« EelmineJätka »
In June and July, it is abundant at Salcombe and other places on the South Devon coast.
the microscopic organism has been unduly enlarged. As a matter of fact, the silvery white cells were barely visible, and I had no idea of the find until the microscope revealed the entanglement of finely-spiked cells, connected by creeping threads, and twisting in and out between the red fronds.
I have not been able to distinguish the slightest signs of life in my specimen, nor could I find any more in subsequent search through the same pools. I am under the impression that the polyp never has been seen. The frosted white of the stems is very attractive, and the curious form of the spinous cells renders the species unmistakable. Amongst the recorded stations around our coasts for the Beania, Scilly and Falmouth are named. Mr. W. P. Cocks is the authority for the Falmouth district, and Mr. Bean, I believe, discovered the zoophyte on a Cellu. laria, at Scarborough.
In our snatches of holiday, it is impossible to master the life-history of a tithe of what we may find; it would require steady work day by day for half a lifetime, to investigate the marine fauna of such a favourable spot as Salcombe estuary. But I am induced to offer these notes to readers of SCIENCEGossip, not because they possess original merit in
Fig. 208.-Beania mirabilis. X 50.
The Beania mirabilis is, I suppose, one of the rarer British marine Polyzoa ; or perhaps it is a species
Fig. 209.-Beania on Plocamium coccineum.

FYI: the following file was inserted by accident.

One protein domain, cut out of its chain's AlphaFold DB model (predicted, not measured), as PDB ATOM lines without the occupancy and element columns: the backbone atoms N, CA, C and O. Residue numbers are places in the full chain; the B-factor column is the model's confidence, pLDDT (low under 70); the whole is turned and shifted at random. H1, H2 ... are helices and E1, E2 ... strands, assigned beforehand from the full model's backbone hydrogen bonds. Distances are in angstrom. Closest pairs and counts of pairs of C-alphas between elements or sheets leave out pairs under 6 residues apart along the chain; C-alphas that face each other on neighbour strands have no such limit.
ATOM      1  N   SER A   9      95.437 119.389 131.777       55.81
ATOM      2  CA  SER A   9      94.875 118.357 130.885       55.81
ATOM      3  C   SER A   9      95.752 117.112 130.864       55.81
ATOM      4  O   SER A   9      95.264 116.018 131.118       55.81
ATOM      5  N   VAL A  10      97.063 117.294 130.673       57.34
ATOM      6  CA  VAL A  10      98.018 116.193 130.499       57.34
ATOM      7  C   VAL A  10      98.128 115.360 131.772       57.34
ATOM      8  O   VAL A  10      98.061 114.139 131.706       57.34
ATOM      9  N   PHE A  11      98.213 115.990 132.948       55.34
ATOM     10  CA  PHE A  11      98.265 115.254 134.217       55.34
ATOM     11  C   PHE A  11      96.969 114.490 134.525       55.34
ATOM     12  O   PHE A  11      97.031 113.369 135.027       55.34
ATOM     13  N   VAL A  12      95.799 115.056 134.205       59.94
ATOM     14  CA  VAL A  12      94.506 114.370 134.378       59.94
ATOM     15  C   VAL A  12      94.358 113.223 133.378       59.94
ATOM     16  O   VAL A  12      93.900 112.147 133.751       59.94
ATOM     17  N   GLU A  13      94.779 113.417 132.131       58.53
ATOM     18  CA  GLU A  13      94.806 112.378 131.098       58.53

which is occasionally over-looked in the wealth this age of growing knowledge, but in the hope of parasitic growth. Fig. 209 gives the frond of that young students may be roused to the pursuance Plocamium, on which the Beania attached itself in of a delightful sea-side source of recreation and the low-tide zone. In the endeavour to present a learning. picture of the natural growth, I think the real size of
To anyone glancing casually at the south-eastern
time it is being strongly fortified, and will, ere long, THE ISLAND OF INCHKEITH.
be fully equipped with all the most recent scientific By CHAS. WARDINGLEY.
paraphernalia necessary to meet any emergency which
may arise in time of war. portion of the map of Scotland, the Island of
But our object just now is not so much to dwell Inchkeith in the Firth of Forth appears so small and
upon its dangerous position or its strategic importinsignificant as scarcely to merit any lengthy or
ance, as to place before the land-dwelling, peaceserious consideration. Even to many of those who
loving reader, a few facts connected with the island, have visited and spent some time in the Forth
which may be calculated to arouse and partially to district the island has presented no special feature of
satisfy his or her interest and curiosity. interest or attraction further than that which is
In Anglo-Saxon times the island appears to have possessed by, and is common to, the other small
been known as Caer Guidi, or Fort of the River, islets which are dotted here and there in the
and under this very appropriate name is mentioned immediate vicinity. Nay, even by the majority of
by Bede. In 1010 Malcolm II. conferred it upon those who have seen it, sailed past it or round it, and
Robert Keith, one of the first Marshals of Scotland by many who have had the privilege of landing
and founder of the Keith family, as a reward for upon it, it would be curtly described and as promptly
personal courage and political services, and in this dismissed as a small island with a lighthouse upon
way the island acquired its present name. Since then it.” There are however exceptions, of which let us
it has been held successively by the Crown, the Lords give two. Dr. Johnson in the company of his
of Glammis, and the Buccleuch family, while from the biographer Boswell) visited it in 1773, and though
latter it has been obtained for the use of the nation. he remarks that there was “rather a profusion of
In the turbulent days of Queen Mary it was frethistles,” acknowledges very frankly that it had its
quently made a subject of contertion, and was in redeeming features. “I'd have this island," he consequence the scene of many a fierce combat. In breaks forth; “I'd build a house, make a good